Sunday, December 30, 2012

People of great courage

Are there still people of great courage in this world? Trudy Rubin has chosen a few to write about in a year-end column. There is Malala Yousafzai, the 15-year-old Pakistani schoolgirl shot in the head by the Taliban for promoting girls’ education.

I name her first because she stands for so many brave girls in Swat and other remote Pakistani and Afghan regions who risk their lives by insisting on their right to study. In case anyone needs reminding of the danger, consider this: According to recent British press reports, Malala called officials in Pakistan to urge them to reverse a decision to rename a college in her honor, in her hometown of Mingora. The reason? The girls at the college feared it would become a target for attack if it bore her name.

Of the many extraordinary Afghan women I’ve met, I’ll cite two, who both live in the city of Herat, near the border with Iran. Suraya Pakzad runs shelters for women abused by family or spouses (the only other alternatives for such women are prison or murder by their relatives), and Maria Bashir is the only provincial chief prosecutor in the country. Both receive frequent death threats, but they refuse to go into hiding. Pakzad was recently in Washington to ask U.S. officials not to trade away women’s rights in any talks with the Taliban. Will we let her down?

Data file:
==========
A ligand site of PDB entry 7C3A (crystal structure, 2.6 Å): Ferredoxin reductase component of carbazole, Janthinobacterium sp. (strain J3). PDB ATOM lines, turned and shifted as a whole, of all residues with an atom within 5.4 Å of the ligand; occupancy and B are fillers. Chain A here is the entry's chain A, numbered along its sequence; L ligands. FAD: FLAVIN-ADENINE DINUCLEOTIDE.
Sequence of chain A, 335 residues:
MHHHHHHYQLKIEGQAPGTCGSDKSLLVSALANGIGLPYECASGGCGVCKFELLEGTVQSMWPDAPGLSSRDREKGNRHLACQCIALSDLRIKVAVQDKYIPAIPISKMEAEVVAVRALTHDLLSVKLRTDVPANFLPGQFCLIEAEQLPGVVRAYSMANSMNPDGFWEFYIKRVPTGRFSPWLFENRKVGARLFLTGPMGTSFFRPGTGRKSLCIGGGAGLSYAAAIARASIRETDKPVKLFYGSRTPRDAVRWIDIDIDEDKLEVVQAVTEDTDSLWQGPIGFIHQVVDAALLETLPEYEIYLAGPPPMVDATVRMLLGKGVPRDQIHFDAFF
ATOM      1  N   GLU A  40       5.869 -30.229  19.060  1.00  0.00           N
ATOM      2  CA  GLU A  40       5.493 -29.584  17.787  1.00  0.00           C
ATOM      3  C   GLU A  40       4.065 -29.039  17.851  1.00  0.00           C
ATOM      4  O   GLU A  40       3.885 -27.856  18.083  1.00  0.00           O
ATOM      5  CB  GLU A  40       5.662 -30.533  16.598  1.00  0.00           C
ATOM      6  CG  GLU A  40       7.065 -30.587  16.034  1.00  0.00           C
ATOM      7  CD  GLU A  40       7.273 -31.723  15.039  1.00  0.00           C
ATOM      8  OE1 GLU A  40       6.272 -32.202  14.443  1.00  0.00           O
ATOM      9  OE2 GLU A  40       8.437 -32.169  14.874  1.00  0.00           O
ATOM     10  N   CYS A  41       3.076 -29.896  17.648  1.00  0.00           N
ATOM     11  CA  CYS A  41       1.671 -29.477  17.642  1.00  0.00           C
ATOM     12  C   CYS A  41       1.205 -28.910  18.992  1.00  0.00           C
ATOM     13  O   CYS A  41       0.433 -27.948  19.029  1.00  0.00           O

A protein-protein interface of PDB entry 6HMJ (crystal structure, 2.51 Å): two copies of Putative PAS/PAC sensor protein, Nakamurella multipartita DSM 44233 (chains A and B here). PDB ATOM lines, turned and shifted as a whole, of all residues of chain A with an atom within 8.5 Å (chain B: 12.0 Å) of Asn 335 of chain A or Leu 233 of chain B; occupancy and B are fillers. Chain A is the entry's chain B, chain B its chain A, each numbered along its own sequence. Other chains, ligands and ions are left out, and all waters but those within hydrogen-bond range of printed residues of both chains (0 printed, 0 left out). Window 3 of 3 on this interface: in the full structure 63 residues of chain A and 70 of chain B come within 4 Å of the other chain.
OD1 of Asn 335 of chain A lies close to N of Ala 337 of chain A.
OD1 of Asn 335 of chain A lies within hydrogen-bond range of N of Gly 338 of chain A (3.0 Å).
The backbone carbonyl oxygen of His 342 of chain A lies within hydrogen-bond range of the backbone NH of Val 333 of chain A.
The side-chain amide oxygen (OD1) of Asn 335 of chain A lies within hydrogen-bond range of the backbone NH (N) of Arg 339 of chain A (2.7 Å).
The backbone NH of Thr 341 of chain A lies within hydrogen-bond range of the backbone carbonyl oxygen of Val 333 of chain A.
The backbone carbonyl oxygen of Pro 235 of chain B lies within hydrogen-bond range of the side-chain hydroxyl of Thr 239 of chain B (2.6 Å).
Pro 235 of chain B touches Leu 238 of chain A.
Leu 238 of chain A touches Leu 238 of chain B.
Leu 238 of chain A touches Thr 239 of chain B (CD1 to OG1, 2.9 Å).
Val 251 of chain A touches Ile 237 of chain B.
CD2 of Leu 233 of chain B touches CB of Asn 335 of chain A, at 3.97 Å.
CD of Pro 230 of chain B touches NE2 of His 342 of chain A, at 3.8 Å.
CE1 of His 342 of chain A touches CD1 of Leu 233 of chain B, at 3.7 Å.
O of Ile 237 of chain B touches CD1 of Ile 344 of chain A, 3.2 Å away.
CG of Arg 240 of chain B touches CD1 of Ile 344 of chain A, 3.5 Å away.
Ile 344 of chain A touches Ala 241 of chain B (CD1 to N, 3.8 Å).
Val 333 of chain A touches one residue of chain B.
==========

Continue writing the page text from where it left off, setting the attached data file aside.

Finally, let me pay tribute to Alexei Navalny, a 30ish Russian blogger, anticorruption crusader and leader of Moscow’s middle-class opposition to Vladimir Putin’s autocracy. I met Navalny in Moscow in March, where he described how he trolls through documents leaked by disgruntled bureaucrats to reveal the mafia-like criminal behavior of the regime.

Navalny is fearless, even accusing Alexander Bastrykin, the head of Russia’s FBI-style Investigative Committee and a Putin buddy, of criminal property violations. But the regime has struck back, leveling ludicrous corruption charges against Navalny and his brother, a common tactic to silence dissidents. These kinds of charges can lead to long prison terms, or even murder, yet Navalny refuses to bow.

Read about more courageous people here:

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